CPA – Prompting Punctual Payment



A weekly round-up of press news and comment affecting your business

Tuesday, 23rd January 2018.




Support for small firms hit by Carillion collapse

The government has set up a task force aimed at supporting small businesses and workers affected by the collapse of Carillion. The group is chaired by Business Secretary Greg Clark and includes representatives from business, trade unions, construction trade associations and lenders. Meanwhile, three banks have said they will provide money to support small business customers who are struggling after the failure of the construction services company. Lloyds is creating a £50m fund, while RBS is offering £75m worth of assistance and HSBC £100m. Mr Clark commented: “It is essential that small businesses exposed are given the support they need by their lenders, and I look forward to other banks following suit.” But Mike Cherry, policy chairman of the Federation of Small Businesses, has said help offered by banks to businesses owed money by Carillion will be no more than a “sticking plaster” solution. The support would “probably” not be enough for many businesses and self- employed contractors, he said. Mr Cherry added that Carillion’s collapse highlighted the problem of late payments, which should be stopped “as a matter of urgency.”

BBC News BBC News Financial Times The Times The Daily Telegraph The Independent The Guardian The Scotsman Daily Mail Financial Times The Daily Telegraph The Times





Regulator criticised over RBS report

Sir Vince Cable has criticised the Financial Conduct Authority (FCA) for failing to publish a full report into the mistreatment of small businesses by the Royal Bank of Scotland. During a parliamentary debate into the now defunct Global Restructuring Group, Sir Vince also named former RBS employee Nathan Bostock – now chief executive of Santander UK – as one of the bankers “responsible” for GRG. Meanwhile, Treasury committee chair Nicky Morgan said the Treasury should explore putting corporate lending under the oversight of the FCA and establishing a specialist tribunal to mediate between banks and small business customers. Elsewhere, RBS CEO Ross McEwan is interviewed by the Mail on Sunday’ s City Editor Ruth Sunderland. Mr McEwan reveals his horror at being confronted with stories of people ruined by the actions of the bank’s Global Restructuring Group, which squeezed cash from SMEs in the wake of the financial crisis to the point of bankruptcy. Mr McEwan says: “There are some things we just have not got right for customers, and for that we apologise. We are doing our best to turn this organisation round. I apologise and it is a genuine apology.” His comments will provide little comfort to those who lost their businesses, says Ms Sunderland, but are part of Mr McEwan’s effort to restore the bank’s reputation, which he says is “even harder than fixing the balance sheet.”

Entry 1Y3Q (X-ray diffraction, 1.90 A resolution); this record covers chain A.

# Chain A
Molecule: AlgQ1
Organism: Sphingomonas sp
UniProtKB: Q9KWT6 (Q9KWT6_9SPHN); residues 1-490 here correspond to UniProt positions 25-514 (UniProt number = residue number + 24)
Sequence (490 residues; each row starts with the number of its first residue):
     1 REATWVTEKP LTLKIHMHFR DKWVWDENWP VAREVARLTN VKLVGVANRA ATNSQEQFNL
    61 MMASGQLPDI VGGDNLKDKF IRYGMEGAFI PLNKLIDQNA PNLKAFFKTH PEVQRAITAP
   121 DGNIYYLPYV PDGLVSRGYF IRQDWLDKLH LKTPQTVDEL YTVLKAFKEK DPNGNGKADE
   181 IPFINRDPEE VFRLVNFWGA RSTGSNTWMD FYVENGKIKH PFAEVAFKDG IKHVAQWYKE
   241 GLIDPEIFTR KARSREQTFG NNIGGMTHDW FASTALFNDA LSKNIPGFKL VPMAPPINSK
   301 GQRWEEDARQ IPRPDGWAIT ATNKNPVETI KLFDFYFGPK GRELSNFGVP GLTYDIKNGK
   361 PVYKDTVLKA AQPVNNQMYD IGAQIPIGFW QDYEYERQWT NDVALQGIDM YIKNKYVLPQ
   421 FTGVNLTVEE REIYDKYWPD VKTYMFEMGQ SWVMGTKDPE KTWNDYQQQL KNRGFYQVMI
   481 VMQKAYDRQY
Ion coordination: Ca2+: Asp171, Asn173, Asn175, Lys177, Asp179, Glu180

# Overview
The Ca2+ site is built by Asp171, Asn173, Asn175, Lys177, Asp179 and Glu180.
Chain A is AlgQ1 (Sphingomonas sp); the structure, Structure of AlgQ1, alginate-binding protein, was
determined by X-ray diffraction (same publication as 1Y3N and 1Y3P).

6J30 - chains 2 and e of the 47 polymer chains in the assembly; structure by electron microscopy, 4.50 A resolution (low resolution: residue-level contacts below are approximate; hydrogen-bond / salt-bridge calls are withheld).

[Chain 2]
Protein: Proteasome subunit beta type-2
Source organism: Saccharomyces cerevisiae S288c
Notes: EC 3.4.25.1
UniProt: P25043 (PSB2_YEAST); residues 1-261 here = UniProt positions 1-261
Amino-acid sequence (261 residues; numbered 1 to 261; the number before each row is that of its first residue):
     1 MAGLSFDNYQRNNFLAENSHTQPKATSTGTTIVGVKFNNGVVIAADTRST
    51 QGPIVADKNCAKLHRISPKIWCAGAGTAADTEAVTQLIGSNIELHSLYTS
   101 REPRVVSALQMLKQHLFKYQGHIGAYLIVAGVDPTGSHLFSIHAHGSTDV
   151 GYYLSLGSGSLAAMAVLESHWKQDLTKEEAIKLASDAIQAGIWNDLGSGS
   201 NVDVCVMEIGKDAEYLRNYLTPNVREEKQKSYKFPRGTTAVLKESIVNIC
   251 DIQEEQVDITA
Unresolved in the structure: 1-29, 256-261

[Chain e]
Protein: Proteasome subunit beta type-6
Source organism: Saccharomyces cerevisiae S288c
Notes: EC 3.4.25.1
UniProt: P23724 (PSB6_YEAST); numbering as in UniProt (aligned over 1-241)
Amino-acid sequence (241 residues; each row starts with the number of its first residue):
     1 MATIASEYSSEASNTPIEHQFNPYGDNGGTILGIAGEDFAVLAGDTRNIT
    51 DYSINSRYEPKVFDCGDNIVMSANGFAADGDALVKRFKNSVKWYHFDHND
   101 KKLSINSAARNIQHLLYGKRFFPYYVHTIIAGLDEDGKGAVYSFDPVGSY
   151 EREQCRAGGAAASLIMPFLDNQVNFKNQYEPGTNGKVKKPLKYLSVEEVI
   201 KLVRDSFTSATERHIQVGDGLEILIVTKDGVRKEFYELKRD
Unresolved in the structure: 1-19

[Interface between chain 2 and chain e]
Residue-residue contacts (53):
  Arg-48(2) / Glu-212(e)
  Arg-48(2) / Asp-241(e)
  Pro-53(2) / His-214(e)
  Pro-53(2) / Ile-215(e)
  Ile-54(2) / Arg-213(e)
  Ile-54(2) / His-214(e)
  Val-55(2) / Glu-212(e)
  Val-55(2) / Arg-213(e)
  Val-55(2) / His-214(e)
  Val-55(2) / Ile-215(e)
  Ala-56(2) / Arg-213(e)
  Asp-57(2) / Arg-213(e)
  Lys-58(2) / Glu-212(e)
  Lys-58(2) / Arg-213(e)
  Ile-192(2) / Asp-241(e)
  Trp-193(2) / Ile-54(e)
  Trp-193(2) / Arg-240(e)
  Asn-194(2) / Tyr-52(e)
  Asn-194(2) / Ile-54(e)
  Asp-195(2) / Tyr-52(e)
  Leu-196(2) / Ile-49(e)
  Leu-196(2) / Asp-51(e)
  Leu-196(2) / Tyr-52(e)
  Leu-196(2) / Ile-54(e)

The Daily Telegraph Financial Times The Guardian BBC News The Mail on Sunday


More small businesses get access to FOS

The FCA wants to widen access to the Financial Ombudsman Service, enabling more firms to act if they feel badly treated by banks. An additional 160,000 small firms would be able to use the service, the FCA says. Currently, only individuals or firms with fewer than 10 staff can use the Ombudsman to settle financial disputes. Under the FCA proposals, firms with up to 50 staff could use the service. Larger businesses will still have to use the courts to settle disputes. Launching a consultation into the idea, the FCA said there needed to be an effective dispute resolution mechanism for businesses. But Mike Cherry, national chairman of the FSB, said the changes were disappointing: “During the downturn, we had entrepreneurs forced under by complex, unregulated products. They then struggled to achieve redress because their businesses no longer existed. It’s not clear that, under these proposals, there would be enough protection for small businesses if they were faced with similar circu mstances in future.”

Financial Times The Daily Telegraph City AM Daily Express Independent i Daily Mirror The Times


Mifid II caution hits small business research

Research on SMEs has fallen since Mifid I regulations were introduced in 2007, and Mifid II rules have left SMEs and their brokers concerned about SME coverage, the FT reports.

Financial Times





Government teams up with private funds to back start-ups